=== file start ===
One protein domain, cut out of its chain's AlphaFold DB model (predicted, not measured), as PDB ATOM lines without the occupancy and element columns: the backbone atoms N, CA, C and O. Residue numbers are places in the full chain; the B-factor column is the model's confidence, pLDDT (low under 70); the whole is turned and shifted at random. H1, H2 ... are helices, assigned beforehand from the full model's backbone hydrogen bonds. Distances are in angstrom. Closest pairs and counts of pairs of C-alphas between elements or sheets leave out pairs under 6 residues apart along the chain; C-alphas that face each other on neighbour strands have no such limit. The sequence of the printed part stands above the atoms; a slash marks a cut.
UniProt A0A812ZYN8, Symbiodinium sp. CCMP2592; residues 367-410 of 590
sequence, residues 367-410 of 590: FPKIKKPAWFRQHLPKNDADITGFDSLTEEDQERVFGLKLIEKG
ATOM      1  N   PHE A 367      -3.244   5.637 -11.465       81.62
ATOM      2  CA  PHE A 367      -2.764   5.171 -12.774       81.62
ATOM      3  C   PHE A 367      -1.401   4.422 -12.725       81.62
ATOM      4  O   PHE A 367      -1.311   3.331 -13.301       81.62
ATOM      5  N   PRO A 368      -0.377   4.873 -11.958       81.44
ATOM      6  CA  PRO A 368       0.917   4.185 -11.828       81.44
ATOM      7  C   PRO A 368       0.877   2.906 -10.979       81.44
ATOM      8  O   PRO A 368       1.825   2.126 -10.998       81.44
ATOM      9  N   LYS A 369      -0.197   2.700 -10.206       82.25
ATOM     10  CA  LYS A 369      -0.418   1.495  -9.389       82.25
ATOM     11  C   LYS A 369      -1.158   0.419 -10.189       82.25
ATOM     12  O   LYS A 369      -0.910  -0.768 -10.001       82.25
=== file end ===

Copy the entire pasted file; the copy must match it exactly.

One protein domain, cut out of its chain's AlphaFold DB model (predicted, not measured), as PDB ATOM lines without the occupancy and element columns: the backbone atoms N, CA, C and O. Residue numbers are places in the full chain; the B-factor column is the model's confidence, pLDDT (low under 70); the whole is turned and shifted at random. H1, H2 ... are helices, assigned beforehand from the full model's backbone hydrogen bonds. Distances are in angstrom. Closest pairs and counts of pairs of C-alphas between elements or sheets leave out pairs under 6 residues apart along the chain; C-alphas that face each other on neighbour strands have no such limit. The sequence of the printed part stands above the atoms; a slash marks a cut.
UniProt A0A812ZYN8, Symbiodinium sp. CCMP2592; residues 367-410 of 590
sequence, residues 367-410 of 590: FPKIKKPAWFRQHLPKNDADITGFDSLTEEDQERVFGLKLIEKG
ATOM      1  N   PHE A 367      -3.244   5.637 -11.465       81.62
ATOM      2  CA  PHE A 367      -2.764   5.171 -12.774       81.62
ATOM      3  C   PHE A 367      -1.401   4.422 -12.725       81.62
ATOM      4  O   PHE A 367      -1.311   3.331 -13.301       81.62
ATOM      5  N   PRO A 368      -0.377   4.873 -11.958       81.44
ATOM      6  CA  PRO A 368       0.917   4.185 -11.828       81.44
ATOM      7  C   PRO A 368       0.877   2.906 -10.979       81.44
ATOM      8  O   PRO A 368       1.825   2.126 -10.998       81.44
ATOM      9  N   LYS A 369      -0.197   2.700 -10.206       82.25
ATOM     10  CA  LYS A 369      -0.418   1.495  -9.389       82.25
ATOM     11  C   LYS A 369      -1.158   0.419 -10.189       82.25
ATOM     12  O   LYS A 369      -0.910  -0.768 -10.001       82.25